Studies show education during the shutdown has been inadequate and, in some cases, damaging. Worse, there’s been no accountability from educators.

“Everyone is doing their best” was the prevailing narrative during the COVID-19 disruption affecting five million kindergarten to Grade12 students and their families. Coming out of a three-month suspension of in-person, face-to-face teaching and learning, the impact is becoming clearer: the coronavirus generation has fallen months behind, most housebound children were bored and disengaged, and struggling students have lost the most ground.

A CBC News Investigation conducted across Atlantic Canada in June 2020 sought to ascertain how students fared and performed during COVID-19 distance learning. Provincial tracking of student progress was spotty at best, and the answer from the Nova Scotia Education Department came in a terse email: “We do not collect data on student progress and engagement.”

That was not uncommon, and we are now learning that from province to province, education authorities were negligent in one of their primary responsibilities – monitoring and reporting on student academic and social development.

Nova Scotia was quite typical in its approach to public disclosure. Education officials were eager to share plenty of information about the proportion of students registered with Google Classroom (89 percent), the extent of internet access, the rolling-out of laptops to needy students and the mass distribution of 340,000 home learning packages. How many students checked-in, for how long each week and how much of the work was completed remains a mystery. Most troubling of all: no one knew how many missed out completely on distance learning. That was consistent right across the region.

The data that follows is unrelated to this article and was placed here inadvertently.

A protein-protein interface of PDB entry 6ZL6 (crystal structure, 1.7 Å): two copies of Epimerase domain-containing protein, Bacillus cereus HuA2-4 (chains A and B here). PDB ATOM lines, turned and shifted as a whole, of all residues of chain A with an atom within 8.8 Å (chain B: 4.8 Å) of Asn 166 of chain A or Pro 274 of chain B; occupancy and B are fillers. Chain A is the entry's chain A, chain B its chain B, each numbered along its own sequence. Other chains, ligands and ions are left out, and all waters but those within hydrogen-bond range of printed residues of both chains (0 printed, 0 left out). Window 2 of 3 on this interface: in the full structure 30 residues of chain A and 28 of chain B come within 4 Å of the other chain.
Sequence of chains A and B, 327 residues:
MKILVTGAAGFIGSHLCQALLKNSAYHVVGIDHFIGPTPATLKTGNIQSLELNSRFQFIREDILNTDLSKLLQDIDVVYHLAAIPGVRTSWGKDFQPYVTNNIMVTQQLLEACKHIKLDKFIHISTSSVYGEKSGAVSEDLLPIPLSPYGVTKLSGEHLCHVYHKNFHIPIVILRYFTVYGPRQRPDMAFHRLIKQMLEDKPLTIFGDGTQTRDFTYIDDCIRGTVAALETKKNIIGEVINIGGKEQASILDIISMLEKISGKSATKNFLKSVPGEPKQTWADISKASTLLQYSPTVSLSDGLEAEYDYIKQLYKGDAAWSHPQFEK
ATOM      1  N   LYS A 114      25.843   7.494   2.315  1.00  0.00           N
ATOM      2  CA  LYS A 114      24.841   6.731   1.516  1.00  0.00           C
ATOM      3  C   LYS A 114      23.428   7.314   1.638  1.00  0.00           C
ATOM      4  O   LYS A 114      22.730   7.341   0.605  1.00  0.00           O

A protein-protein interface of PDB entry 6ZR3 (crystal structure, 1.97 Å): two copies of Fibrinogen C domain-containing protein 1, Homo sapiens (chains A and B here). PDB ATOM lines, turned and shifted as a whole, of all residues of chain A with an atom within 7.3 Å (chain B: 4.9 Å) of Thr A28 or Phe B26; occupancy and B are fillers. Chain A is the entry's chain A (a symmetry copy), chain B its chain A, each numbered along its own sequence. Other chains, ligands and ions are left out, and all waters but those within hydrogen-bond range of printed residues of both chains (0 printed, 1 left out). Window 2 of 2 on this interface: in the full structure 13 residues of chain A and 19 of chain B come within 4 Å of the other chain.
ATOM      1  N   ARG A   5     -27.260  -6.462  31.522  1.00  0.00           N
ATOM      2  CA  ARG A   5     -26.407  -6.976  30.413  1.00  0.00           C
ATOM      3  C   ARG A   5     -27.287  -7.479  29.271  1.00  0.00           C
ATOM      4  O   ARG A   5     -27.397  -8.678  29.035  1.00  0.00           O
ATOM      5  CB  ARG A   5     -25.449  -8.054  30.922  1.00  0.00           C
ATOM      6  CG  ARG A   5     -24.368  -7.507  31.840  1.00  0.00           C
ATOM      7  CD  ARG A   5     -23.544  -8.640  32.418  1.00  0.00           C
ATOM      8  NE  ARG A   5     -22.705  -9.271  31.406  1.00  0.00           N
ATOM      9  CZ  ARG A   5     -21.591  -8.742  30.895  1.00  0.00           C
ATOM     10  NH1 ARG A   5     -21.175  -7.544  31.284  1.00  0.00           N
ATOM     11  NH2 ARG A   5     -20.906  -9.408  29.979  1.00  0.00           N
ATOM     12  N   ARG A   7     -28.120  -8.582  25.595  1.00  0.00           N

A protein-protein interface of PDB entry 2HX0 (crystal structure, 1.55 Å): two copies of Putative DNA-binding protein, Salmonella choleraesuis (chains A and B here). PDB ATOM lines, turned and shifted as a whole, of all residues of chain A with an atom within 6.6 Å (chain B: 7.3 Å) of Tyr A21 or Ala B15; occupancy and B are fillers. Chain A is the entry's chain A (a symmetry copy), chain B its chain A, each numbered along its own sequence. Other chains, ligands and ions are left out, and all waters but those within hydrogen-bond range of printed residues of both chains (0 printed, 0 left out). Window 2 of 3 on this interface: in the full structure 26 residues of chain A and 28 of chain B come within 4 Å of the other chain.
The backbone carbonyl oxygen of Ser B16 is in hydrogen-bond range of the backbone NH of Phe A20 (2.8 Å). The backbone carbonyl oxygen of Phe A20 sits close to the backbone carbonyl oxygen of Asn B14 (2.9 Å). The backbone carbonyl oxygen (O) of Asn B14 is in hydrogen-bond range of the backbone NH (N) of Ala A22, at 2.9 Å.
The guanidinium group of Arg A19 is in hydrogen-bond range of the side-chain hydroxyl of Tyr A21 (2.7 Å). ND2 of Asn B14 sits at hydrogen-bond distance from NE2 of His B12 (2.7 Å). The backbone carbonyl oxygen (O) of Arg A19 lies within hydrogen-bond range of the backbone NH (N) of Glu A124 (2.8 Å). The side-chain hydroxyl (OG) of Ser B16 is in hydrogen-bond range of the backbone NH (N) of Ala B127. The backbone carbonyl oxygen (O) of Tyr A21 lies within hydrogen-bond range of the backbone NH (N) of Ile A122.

Unprepared for the shutdown and thrown completely off-kilter, educational leadership slapped together “emergency” home learning programs. Perpetually optimistic technology-driven educators found “silver linings” amidst the dark clouds, progressive educators focused on responding to children’s “fears, anxieties and trauma” and global thought leaders rhapsodized about a “better normal,” where “Maslow triumphed over Bloom.”

With little warning, parents were expected to guide home learning with their housebound children. Guaranteeing student grades attained in March and lightening or suspending normal marking practices removed incentives to work through to the end of the year. It looked ominous, but most educators sounded upbeat, made the best of an unsatisfactory situation and retained some hope that it would all work out somehow.

What we know about the real COVID-19 impact on children and teens did not emanate from education officialdom. It was public opinion survey pollsters who stepped up to fill in the blanks. Back on May 10, the Angus Reid Institute broke the code: “Canadian children are done with school from home, fear falling behind, and miss their friends.” The kids, it turned out, were not all right.